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New Urgency for Built Environment to Embrace Technology

New Urgency for Built Environment to Embrace Technology

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Digitalization, as it has done for nearly every other industry, incites change for the future. Those that embrace it will reap the benefits, those that fight it, will be left in the dust.

Adapt or fall behind. No industry has been untouched by The Digital Transformation, and construction is no exception.

While market trends show that complex industry dynamics have slowed the technology transformation in the construction world, the impact from COVID-19 exposed large inefficiencies and risks to the profitability of the industry going forward. Plagued historically by budget and project time overruns, the impact of coronavirus can have long-lasting implications on the built environment, adding supply chain shortages, increased regulations, limited workforce interactions and more to the list of challenges. 

Over the past 20 years, the construction industry has underperformed compared to nearly every other industry due to a reluctance to embrace technologies, according to a recent study by McKinsey & Company, “The next normal in construction.” Historically, profitability has been low, the study said, at about 5 percent EBIT margin. Lagging performance across the industry from low capital investment, stringent regulations, competitive pricing, and a growing concern for a shortage of skilled-trade workers, places added urgency to adopting technologies that help streamline processes and improve workforce efficiency.

The traditional construction model impedes productivity, scalability, and economies of scale due to the customized nature of the industry. Every project involves many steps and layers of communication throughout the lifecycle of the project, which impedes accountability, shifts risk throughout the value chain, and feeds a culture of making money from claims as opposed to good delivery, according to the study and from experience.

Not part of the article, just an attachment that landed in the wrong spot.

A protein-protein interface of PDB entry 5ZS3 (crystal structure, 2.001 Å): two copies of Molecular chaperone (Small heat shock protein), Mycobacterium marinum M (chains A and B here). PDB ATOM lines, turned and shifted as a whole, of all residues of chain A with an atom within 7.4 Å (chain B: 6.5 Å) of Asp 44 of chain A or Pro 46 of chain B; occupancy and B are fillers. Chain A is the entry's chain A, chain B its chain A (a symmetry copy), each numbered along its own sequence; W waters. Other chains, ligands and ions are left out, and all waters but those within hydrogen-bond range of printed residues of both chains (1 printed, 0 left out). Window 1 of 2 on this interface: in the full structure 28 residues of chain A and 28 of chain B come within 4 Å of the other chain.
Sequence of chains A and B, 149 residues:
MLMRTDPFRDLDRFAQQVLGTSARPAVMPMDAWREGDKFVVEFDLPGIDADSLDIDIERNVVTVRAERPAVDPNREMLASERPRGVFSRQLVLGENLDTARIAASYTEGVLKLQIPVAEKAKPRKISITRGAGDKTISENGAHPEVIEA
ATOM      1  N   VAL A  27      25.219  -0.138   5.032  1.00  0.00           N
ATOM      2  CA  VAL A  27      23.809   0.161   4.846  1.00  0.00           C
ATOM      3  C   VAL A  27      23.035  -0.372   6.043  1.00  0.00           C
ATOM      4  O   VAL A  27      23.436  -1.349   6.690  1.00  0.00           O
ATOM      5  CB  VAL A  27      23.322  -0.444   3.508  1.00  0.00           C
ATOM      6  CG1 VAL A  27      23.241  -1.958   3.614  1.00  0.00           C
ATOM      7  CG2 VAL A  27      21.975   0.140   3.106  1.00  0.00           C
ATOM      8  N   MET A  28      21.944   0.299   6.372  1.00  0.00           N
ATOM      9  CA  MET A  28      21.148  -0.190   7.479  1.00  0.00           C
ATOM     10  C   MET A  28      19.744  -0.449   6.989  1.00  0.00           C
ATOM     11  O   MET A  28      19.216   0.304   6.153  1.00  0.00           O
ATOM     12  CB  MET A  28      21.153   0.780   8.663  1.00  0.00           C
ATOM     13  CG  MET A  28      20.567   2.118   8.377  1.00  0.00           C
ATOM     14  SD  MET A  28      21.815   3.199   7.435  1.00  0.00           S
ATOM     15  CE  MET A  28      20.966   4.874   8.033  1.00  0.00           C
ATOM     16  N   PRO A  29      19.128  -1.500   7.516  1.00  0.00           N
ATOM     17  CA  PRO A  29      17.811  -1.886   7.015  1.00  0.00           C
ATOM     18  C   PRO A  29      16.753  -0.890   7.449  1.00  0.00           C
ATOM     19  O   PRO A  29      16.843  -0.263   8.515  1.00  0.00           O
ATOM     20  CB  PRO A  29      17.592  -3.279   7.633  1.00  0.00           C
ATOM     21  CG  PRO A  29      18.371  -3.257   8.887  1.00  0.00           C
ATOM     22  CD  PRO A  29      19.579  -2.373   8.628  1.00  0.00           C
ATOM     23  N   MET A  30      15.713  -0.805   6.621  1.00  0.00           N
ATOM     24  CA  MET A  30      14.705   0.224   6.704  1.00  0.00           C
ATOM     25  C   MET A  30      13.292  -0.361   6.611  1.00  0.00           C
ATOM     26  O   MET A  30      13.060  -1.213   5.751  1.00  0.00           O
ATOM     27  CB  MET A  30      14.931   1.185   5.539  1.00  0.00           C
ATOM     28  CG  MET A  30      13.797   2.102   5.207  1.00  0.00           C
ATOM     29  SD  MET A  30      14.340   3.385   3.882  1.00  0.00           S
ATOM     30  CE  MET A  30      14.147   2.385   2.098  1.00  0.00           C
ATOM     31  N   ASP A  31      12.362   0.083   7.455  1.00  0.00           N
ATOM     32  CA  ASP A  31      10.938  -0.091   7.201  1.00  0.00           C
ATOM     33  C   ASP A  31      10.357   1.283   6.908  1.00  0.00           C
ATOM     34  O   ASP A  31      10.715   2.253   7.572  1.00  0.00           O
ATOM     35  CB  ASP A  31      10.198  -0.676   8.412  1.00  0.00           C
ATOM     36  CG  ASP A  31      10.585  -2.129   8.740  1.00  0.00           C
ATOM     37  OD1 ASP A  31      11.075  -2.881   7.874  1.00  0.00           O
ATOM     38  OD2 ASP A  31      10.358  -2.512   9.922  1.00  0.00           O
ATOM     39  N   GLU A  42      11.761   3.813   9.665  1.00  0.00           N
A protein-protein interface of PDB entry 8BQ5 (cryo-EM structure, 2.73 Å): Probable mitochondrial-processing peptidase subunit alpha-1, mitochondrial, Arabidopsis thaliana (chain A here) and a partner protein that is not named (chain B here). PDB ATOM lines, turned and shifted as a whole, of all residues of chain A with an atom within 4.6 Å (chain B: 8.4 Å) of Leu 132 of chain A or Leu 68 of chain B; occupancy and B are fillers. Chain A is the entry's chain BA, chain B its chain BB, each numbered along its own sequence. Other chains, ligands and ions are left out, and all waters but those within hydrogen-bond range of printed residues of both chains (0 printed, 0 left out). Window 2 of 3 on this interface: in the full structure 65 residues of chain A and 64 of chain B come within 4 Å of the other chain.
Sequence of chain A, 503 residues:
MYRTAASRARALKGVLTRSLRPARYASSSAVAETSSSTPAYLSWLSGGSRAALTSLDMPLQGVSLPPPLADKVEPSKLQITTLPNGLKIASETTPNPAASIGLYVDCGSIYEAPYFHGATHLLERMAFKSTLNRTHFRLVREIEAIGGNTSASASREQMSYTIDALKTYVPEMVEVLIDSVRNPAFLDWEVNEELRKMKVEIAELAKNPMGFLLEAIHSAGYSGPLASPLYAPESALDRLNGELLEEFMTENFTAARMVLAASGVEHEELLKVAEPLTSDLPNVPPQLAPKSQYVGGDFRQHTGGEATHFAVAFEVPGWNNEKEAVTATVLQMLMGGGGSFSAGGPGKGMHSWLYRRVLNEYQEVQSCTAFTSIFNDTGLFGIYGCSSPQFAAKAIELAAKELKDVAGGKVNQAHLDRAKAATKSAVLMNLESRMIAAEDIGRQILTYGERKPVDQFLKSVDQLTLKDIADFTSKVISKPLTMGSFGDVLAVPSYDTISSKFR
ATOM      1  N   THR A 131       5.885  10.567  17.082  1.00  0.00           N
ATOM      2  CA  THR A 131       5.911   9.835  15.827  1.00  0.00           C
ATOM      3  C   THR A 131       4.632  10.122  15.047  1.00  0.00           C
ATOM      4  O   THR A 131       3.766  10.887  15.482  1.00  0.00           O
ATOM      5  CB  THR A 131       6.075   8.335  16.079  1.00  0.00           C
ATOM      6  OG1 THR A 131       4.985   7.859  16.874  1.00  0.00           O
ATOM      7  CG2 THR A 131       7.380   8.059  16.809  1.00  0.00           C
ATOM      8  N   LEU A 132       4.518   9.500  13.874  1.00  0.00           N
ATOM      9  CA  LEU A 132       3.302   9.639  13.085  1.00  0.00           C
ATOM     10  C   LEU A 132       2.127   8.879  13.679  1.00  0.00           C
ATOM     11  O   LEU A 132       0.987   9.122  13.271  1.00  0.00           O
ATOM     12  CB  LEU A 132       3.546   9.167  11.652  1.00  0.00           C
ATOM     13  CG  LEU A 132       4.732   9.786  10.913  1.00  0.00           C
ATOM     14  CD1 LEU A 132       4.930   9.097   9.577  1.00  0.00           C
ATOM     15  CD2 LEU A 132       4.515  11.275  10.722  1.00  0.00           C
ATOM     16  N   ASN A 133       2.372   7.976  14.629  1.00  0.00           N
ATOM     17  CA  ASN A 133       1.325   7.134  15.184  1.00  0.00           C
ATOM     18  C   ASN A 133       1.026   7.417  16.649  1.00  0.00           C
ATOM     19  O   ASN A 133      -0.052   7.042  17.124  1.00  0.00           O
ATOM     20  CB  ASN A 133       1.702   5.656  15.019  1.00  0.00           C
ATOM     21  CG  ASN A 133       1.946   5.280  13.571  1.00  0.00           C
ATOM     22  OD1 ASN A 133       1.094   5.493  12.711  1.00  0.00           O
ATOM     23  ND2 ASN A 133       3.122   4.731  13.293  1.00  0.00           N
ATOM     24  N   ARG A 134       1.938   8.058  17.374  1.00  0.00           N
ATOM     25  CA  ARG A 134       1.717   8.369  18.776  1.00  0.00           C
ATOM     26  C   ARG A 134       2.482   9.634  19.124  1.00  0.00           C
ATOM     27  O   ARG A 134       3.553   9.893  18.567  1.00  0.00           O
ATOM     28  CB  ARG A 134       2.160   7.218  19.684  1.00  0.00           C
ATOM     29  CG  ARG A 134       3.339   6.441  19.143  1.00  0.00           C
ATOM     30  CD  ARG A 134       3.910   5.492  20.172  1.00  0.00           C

Early adopters to a turnkey approach that integrates software to evaluate the infrastructure needs of the project during the conception phase, identifies design risks early in the process, saving time, and redundancy of project steps.   This approach adds value-chain control from design and engineering to manufacturing and supply chain schedules and budgets.  

Embracing Master Integration Technology that connects equipment, like chiller plants, HVAC systems, lighting, security, and access controls into a single platform, facilitates a customized approach, but now adds scalability to the infrastructure. It also brings analytics to commissioned buildings, providing insight into early system failures with information for the technicians to come to the site equipped and ready to fix the problem without prolonged or extended downtime.

By consolidating digitalization of technology and facilities, processes can be streamlined, work orders can be handled with speed and efficiency, and product and service does not have to suffer. Digitalization, as it has done for nearly every other industry, incites change for the future. Those that embrace it will reap the benefits, those that fight it, will be left in the dust.

Stark Tech Group is a technology company specializing in building controls & automation, commercial and industrial HVAC and combustion equipment, building intelligence, and turnkey implementation solutions.

This blog was written by Tim Geiger, President of Stark Tech Group.

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